Starting a business making cauldrons wasn’t really Bertelsen’s plan. But he had gotten tired of the political pressure cooker of D.C. and wanted to raise his children in an environment like the one he’d enjoyed as a kid. So he and his family left Washington and moved back to Utah. There he continued to foster friendships and community around his Cauldron, and he eventually caved to his friends’ constant begging to make them replicas. Word got around, and friends of friends began to request them. Eventually Bertelsen decided to go for it and form a company. That was in 2008, but things really took off in 2010, when the Cauldron was featured on the cover of a Napa, California, culinary gift catalog.
Initially there were two models of cauldrons, both built by hand from solid plate steel: a large model called “The Ranch Boss” and a substantially smaller one called “The Urban Cowboy.” To meet growing demand and be able to offer a fuller range of options, the company has since come out with other models, “The Wrangler” and the latest (and smallest), “The Dude.”
“Anybody who sees a Cauldron loves it and wants one, but the big ones are pretty large, and not everybody has a place in their yard to keep one,” Bertelsen says. “Previously, size was sort of a limiting factor.” But with the addition of “The Dude,” it’s no longer an issue. “ ‘The Dude’ breaks down; it has segmented legs, so it can go in your car, to the beach, or in the storage unit of your condo. You can set it up by the pool at an apartment for a party, then take it down, or take it to a friend’s house, whatever. So I feel really good about expanding the ability for most people to be able to have live fire in their life.”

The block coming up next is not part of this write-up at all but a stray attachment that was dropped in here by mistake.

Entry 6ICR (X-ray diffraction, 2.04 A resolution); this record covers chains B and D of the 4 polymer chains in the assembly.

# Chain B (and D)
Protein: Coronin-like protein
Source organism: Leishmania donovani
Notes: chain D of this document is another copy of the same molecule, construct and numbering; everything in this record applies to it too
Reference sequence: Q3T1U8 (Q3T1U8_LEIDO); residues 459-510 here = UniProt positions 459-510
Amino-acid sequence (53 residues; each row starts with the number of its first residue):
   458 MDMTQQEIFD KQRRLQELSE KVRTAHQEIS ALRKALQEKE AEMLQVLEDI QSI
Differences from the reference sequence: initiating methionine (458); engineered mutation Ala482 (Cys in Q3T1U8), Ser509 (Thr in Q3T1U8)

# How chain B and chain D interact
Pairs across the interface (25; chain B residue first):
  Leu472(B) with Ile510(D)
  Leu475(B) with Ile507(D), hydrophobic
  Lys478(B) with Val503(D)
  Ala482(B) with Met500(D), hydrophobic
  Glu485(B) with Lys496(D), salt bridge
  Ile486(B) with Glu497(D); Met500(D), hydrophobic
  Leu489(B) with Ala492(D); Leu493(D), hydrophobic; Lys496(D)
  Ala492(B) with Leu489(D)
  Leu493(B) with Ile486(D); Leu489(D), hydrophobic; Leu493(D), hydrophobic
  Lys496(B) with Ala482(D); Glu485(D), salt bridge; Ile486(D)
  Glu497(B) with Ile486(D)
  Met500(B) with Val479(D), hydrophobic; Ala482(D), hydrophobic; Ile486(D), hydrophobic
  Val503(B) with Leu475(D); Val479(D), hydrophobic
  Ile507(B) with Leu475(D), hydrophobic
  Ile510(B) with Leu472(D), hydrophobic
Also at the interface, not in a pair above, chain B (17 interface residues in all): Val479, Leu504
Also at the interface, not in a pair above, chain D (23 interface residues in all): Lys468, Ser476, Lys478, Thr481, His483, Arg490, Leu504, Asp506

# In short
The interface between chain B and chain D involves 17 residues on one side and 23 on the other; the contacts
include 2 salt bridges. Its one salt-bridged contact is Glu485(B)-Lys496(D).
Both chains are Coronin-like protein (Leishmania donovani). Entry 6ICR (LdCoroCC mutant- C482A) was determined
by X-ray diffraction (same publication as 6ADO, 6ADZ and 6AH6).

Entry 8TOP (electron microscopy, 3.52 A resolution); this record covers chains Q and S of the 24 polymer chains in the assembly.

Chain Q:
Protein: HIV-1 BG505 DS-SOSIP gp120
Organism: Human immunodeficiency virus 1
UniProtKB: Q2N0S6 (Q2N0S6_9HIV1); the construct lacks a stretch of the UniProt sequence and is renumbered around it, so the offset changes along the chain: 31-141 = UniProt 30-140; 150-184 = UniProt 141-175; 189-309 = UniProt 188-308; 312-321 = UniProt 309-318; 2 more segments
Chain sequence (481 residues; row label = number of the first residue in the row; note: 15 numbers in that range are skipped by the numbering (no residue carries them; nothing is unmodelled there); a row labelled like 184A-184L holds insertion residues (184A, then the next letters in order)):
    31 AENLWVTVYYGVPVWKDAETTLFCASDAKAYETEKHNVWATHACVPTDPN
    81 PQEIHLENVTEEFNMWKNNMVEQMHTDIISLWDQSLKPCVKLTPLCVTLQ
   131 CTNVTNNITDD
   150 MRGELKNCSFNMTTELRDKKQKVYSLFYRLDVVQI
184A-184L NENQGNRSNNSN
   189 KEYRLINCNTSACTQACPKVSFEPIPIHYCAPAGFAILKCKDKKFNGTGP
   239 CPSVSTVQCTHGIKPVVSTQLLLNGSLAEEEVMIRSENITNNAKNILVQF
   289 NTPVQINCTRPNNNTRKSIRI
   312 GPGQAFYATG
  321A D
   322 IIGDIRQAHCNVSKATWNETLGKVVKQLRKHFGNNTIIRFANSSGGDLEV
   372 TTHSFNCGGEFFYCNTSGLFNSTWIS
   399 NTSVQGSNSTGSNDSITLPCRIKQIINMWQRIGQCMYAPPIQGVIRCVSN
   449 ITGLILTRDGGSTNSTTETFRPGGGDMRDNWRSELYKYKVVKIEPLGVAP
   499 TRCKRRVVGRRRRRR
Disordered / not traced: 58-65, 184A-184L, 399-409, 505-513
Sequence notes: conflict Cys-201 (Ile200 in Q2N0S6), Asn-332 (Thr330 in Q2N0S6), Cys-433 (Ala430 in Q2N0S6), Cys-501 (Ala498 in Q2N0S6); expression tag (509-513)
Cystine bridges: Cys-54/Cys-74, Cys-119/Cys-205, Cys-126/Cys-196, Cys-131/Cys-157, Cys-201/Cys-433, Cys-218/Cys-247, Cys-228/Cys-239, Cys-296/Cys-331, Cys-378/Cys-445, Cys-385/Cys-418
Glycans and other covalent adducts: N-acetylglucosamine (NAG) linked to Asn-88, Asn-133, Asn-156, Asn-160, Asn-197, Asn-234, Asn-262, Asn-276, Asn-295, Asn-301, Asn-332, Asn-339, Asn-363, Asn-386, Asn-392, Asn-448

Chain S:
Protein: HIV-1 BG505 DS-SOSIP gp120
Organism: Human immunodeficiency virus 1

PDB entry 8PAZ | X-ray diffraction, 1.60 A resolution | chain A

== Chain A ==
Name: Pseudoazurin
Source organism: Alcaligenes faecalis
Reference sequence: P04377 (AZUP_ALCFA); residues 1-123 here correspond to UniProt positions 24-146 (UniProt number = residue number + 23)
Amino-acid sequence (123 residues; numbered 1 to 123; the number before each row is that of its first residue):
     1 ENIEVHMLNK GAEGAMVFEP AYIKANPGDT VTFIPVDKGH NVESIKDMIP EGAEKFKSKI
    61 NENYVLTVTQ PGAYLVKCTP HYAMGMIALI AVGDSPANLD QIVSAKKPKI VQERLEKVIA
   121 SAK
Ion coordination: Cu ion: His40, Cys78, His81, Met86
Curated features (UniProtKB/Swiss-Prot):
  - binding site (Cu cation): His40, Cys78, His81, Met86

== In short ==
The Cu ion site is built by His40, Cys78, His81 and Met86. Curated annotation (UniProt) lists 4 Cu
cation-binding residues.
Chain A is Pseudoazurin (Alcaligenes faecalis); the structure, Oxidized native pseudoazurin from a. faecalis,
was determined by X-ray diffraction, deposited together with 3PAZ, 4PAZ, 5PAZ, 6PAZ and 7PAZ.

Besides their quick setup and takedown, extreme durability, and adjustable-height basin, Cauldrons are versatile — whether people are cooking or just congregating. When people use their Cauldron, it’s called a burn. The word is both a noun and a verb, used as a rallying cry for friends to join together around the fire.
“We really don’t sell a fire device,” Bertelsen explains. “We sell the hosting experience. Some people only burn them. Not everybody’s a foodie. Not everybody can cook on fire, but by and large, the Cauldron changes the way people entertain. It changes the way they use their yard. They also tend to sprout: If somebody has a Cauldron, pretty soon all of their friends have one, too.”
The great thing about the Cauldron that makes it different, he says, is that it’s beautiful, and it’s clean. “When you’re done, the next day you don’t have a bunch of burnt logs and blackened rocks sitting in your yard. You’ve got a piece of sculpture that looks as nice as it did before you used it. And there’s a big component of the seasonal extension of your outdoor life. You can snug right up under the Cauldron and be toasty warm on a really cold day or night. You can interact, and you can cook.”
Though the Cauldrons are used in many commercial settings, such as hotels and resorts, Bertelsen loves it that people choose them for their own backyards, because it’s so personal. The feedback from customers has been gratifying. “People love them. Our customers become zealots. I get telephone calls and emails of people from all around the world showing pictures of what they’re doing with their Cauldron.”
Having been a lawyer and a lobbyist with the impressive résumé that goes along with his former career, Bertelsen is proud of the fact that with the Cowboy Cauldron, he’s created something tangible. “When we’re done with a day’s work, there are physical objects that have value to people,” he says. “I think the most seminal piece for me was really early on when somebody came up to me and said, ‘That thing is the coolest thing I’ve ever seen. I want to buy one from you.’ I thought, Well, you know what, if that person who works hard for their money wants to spend it on something that I make, then it needs to be the best I can possibly make it.”
For more information about Cowboy Cauldron, visit the website at cowboycauldron.com.
From our October 2021 issue
Photography: (All images) courtesy Cowboy Cauldron